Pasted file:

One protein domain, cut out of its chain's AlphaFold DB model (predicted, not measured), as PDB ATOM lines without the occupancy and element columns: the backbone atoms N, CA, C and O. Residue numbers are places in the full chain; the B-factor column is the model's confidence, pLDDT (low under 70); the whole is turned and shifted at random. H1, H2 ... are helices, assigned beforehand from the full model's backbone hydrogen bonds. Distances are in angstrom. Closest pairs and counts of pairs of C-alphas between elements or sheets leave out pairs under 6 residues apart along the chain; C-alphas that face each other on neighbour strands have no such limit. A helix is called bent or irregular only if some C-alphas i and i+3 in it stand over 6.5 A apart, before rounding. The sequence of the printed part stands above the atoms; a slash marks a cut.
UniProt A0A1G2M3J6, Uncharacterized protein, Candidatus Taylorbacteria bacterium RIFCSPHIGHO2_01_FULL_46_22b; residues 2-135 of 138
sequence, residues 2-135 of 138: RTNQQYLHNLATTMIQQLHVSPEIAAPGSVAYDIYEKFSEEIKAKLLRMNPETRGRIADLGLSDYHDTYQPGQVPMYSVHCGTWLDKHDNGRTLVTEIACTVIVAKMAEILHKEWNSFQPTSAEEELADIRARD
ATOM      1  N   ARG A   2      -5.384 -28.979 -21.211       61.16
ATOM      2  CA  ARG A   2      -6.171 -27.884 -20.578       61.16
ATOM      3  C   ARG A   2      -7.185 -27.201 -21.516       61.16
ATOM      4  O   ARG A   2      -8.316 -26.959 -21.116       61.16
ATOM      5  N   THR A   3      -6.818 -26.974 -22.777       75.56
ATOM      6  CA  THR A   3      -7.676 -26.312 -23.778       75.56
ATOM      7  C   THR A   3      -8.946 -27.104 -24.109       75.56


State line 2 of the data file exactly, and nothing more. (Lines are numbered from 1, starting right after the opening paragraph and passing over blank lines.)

sequence, residues 2-135 of 138: RTNQQYLHNLATTMIQQLHVSPEIAAPGSVAYDIYEKFSEEIKAKLLRMNPETRGRIADLGLSDYHDTYQPGQVPMYSVHCGTWLDKHDNGRTLVTEIACTVIVAKMAEILHKEWNSFQPTSAEEELADIRARD